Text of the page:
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The Moss Lifecycle

The Moss Lifecycle 1

Referring to the diagram, the lifecycle of a typical moss can be explained by starting with the spores released from the moss capsule.

If the spore falls on to suitable ground, it starts to grow and develops into a small green shoot called a protonema.

This protonema soon grows buds that become the familiar leafy green stems of a moss. This phase of the moss  lifecycle is termed the gametophyte.
The Moss Lifecycle 2

Within some leaves of the gametophyte, special structures develop into male and female sex organs.

The male part is called and antheridium and the female part the Archegonium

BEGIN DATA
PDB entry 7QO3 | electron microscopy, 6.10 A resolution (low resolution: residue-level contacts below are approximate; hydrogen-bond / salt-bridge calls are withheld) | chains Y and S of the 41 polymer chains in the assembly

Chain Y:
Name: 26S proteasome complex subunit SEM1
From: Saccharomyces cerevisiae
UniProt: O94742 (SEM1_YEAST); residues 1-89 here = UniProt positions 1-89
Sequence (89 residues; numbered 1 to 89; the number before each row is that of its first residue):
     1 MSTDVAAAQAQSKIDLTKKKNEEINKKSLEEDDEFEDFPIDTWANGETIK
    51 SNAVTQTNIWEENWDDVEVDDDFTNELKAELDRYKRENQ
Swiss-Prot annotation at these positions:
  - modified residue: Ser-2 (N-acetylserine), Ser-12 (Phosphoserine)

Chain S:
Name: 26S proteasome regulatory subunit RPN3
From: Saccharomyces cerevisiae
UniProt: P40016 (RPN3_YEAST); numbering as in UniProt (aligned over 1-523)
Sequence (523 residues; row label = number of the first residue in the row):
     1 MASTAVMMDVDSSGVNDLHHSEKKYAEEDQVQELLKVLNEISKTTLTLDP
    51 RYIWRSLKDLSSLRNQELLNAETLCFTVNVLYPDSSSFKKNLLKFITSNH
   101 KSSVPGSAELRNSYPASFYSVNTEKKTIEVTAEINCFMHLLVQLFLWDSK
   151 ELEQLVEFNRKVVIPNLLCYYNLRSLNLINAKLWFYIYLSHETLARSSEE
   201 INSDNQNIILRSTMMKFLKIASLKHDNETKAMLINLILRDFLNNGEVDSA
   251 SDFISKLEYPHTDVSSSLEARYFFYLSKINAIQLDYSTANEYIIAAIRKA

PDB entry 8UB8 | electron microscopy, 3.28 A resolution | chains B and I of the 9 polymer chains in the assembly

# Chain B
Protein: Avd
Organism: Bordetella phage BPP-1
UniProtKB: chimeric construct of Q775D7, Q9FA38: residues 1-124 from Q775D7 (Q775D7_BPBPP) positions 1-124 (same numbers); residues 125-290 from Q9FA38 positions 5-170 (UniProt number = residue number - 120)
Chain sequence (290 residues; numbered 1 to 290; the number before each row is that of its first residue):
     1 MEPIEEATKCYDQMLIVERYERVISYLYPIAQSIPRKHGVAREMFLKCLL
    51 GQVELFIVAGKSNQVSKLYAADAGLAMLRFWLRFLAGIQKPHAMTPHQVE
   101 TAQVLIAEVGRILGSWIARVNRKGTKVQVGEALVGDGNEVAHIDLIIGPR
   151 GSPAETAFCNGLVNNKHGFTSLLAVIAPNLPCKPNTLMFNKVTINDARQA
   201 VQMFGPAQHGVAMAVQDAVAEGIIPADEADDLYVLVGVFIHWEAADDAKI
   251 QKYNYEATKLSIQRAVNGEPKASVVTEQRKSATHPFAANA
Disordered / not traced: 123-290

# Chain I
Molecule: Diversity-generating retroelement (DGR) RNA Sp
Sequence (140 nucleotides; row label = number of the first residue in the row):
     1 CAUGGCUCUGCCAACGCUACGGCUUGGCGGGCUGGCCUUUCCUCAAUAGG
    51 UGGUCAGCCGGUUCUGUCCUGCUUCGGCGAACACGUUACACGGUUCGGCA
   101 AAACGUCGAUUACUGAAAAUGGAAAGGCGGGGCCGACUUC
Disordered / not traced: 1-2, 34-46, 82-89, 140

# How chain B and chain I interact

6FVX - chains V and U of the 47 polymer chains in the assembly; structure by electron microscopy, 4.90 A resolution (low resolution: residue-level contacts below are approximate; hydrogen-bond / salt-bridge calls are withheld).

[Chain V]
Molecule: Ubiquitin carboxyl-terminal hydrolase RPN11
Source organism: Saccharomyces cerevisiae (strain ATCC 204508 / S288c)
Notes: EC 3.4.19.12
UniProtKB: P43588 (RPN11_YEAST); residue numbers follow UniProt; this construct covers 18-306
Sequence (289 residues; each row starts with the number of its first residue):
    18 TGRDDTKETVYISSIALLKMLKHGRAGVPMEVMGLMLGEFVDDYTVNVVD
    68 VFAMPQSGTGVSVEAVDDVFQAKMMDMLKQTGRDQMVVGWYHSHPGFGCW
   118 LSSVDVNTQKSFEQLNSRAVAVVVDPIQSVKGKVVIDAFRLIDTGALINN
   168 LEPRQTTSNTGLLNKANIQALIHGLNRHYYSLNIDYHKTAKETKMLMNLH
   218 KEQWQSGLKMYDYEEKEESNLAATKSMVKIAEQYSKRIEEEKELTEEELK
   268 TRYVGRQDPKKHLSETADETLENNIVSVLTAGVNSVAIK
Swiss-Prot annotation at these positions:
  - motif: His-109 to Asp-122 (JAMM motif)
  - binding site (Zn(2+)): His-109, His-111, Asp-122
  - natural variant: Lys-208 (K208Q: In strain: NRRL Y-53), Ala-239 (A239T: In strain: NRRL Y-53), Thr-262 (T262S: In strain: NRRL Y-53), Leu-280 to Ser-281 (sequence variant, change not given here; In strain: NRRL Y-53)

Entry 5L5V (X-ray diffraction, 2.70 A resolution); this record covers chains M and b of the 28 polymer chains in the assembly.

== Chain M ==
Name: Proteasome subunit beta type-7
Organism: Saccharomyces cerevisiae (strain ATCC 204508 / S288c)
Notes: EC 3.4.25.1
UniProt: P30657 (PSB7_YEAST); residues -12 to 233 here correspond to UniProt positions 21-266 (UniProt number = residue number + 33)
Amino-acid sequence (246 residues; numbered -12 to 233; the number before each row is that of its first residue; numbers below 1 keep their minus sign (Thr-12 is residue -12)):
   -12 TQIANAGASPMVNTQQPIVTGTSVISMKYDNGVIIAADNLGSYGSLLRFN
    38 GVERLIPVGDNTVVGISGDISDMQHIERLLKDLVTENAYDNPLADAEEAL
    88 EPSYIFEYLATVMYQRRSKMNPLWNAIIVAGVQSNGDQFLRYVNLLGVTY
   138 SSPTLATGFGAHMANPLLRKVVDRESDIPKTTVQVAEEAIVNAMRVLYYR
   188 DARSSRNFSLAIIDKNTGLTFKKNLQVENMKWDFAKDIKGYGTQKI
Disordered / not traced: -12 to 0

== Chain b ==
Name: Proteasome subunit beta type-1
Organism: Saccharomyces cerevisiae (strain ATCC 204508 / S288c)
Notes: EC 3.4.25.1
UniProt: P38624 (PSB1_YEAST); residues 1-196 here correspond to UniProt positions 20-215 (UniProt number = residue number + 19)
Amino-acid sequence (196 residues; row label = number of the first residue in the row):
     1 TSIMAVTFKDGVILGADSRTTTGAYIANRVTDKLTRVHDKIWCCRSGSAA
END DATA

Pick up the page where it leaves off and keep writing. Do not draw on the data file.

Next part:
Inside the antheridium, sperm are produced. They possess tails which allow them to swim, in a film of water, to the archegonium.

They are attracted to the archegonium by chemicals released into the film of water.

Once reaching the archegonium they swim down its neck to reach and fertilise the egg within.
The Moss Lifecycle 3

The now fertilised egg develops into a structure called the sporophyte. The sporophyte consists of a stem or seta and a capsule in which vast numbers of spores are produced.

During the growth period when the seta is elongating and the spores growing and maturing, the capsule is protected by a thin covering called the calyptra.

When the spores are nearly ripe, the calypra falls off revealing a cap or operculum that keeps the spores from being released.

Finally, when the spores reach maturity , the operculum falls off and, usually in dry weather, the spores are shaken out of the capsule and dispersed by the wind.

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This project was funded by the RIAS Millennium Awards Scheme